RCMP said they believe the fire was caused by a mechanical issue. (Zoe Florence/CBC News via AP)
By Cole Burston, Postmedia Network
Hope, B.C. – The two coaches of an evacuation train from Hope, B.C., to Vancouver could be seen ablaze through the night smoke as flames shot up through the ski resort’s roof. The train was making its second of five daily runs of up to 144 passengers and vehicles for Inuit passengers to travel from Washington’s North Slope to Vancouver. The fourth train, carrying 23 passengers, passed through the area without incident Wednesday.
RCMP said Thursday morning the fire was caused by a mechanical issue, in a statement issued to reporters. Three Emergency Management B.C. crews were dispatched after 5:15 p.m. Wednesday and have been in and out of the area for most of the night. “A Forest Service camp was set up for those evacuated to have water and sleeping arrangements,” RCMP said.
Up to 200 passengers were evacuated to the Chilliwack Elks Lodge, a local emergency management spokesperson told Postmedia Network. Other passengers chose to stay with family, friends or at hotels.
Olivia Champlain, who was driving on the highway nearby, heard the fire and stopped.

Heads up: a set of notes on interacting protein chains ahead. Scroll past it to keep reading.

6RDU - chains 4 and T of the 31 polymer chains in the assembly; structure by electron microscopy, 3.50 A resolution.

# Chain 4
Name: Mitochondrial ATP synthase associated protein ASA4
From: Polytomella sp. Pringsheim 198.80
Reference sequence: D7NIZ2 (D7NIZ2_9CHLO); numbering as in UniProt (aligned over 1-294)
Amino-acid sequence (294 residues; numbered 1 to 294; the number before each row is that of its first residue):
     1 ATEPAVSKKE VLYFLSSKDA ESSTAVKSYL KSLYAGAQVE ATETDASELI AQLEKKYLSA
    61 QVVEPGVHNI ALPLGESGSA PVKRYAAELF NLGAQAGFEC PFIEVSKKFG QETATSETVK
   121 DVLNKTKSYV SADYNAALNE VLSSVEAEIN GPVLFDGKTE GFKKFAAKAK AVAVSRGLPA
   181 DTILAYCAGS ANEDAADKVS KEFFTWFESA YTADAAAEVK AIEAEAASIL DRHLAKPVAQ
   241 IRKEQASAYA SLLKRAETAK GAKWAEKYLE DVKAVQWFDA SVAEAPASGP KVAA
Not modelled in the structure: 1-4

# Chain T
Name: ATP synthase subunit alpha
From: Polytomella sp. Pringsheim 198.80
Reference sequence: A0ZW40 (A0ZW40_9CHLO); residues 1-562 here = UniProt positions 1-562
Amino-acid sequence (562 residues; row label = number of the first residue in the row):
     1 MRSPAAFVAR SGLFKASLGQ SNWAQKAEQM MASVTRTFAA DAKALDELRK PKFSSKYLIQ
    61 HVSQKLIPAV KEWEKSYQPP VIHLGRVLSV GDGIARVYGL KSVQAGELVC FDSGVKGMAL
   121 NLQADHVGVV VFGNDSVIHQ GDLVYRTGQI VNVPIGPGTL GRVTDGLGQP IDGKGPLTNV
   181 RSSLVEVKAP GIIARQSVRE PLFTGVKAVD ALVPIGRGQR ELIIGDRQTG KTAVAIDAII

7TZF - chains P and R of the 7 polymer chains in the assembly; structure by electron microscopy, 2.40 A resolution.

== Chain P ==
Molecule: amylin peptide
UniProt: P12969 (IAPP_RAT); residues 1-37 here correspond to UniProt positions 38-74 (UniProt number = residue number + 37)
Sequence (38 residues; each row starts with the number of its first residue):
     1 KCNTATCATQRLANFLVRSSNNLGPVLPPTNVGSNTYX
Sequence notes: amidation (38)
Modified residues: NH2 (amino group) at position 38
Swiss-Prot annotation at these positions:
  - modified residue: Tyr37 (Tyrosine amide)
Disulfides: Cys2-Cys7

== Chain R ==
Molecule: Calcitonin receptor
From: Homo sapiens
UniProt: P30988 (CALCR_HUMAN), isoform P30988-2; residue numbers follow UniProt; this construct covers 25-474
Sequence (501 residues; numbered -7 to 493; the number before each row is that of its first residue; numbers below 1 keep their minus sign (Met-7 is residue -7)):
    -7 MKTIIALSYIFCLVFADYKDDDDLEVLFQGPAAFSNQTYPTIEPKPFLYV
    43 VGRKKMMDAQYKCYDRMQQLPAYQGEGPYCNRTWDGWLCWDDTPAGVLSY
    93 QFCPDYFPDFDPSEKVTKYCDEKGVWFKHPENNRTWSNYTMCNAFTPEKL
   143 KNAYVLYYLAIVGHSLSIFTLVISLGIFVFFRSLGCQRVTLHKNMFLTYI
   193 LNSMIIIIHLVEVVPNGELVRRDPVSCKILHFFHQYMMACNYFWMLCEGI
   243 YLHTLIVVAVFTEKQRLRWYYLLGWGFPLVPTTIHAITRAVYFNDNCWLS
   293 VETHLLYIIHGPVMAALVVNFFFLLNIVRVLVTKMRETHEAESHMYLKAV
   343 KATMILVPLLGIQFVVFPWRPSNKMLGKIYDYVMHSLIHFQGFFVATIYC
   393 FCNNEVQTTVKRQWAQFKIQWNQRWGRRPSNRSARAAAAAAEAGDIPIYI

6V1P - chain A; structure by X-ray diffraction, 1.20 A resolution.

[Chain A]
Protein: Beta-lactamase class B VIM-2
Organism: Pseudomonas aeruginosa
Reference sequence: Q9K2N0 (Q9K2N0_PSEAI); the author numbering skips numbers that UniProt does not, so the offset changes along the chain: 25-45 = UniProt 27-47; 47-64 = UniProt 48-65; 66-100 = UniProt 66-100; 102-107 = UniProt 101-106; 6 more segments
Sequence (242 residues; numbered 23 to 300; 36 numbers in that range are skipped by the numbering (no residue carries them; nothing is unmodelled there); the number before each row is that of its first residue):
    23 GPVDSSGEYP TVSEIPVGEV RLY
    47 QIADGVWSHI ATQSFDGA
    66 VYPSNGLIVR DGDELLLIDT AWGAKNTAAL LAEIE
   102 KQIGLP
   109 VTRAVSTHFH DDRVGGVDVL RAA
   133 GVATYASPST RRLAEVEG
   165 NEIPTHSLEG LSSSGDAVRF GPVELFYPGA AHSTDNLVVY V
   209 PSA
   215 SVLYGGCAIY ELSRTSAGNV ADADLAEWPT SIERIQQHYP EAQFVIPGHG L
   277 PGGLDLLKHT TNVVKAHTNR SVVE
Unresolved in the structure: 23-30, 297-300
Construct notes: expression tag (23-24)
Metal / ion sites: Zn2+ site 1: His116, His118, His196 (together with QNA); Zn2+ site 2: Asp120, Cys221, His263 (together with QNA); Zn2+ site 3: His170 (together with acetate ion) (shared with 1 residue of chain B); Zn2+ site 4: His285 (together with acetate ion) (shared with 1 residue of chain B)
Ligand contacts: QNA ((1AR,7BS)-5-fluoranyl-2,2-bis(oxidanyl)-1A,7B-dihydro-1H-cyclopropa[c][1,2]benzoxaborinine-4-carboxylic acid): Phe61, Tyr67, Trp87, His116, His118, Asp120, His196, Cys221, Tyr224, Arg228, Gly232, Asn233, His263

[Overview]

“I drove up [the highway] towards there and the smoke was just way, way above your neck and it was so tall it was just crazy,” she said.
She’d gone to sleep at 5:30 p.m. thinking a fire was above her home.
“It was kind of like everything went quiet, but not really. It was just rocking.”
Champlain would later hear police had evacuated the train and was treating the incident as a possible terrorist attack. She was sure the noise was coming from the explosions of the railway cars that had been melted by the flames.
The evacuation was not a total wipeout for most passengers.
Lori Johnson, from Iowa, had just finished a trip down and back again in B.C. by ferry. She was staying at the Elks Lodge with her family.
“My next-door neighbour is an Ojibway and I thought it was inappropriate to be having a family reunion when our friends were headed to Vancouver,” she said.
RCMP spokesman Ross Hewitt said officials would continue to work to rescue passengers and “the operation is moving.”
The evacuation trains were the first product of the Northern Emergency Program, which provides new, weatherproof rail cars for bush evacuation. The federally financed program was started after wildfires raged through northern B.C. last summer, killing more than 80 people and damaging or destroying thousands of homes.
RCMP say the Red Cross will arrange for buses to transport the passengers once they are back in the areas they evacuated from.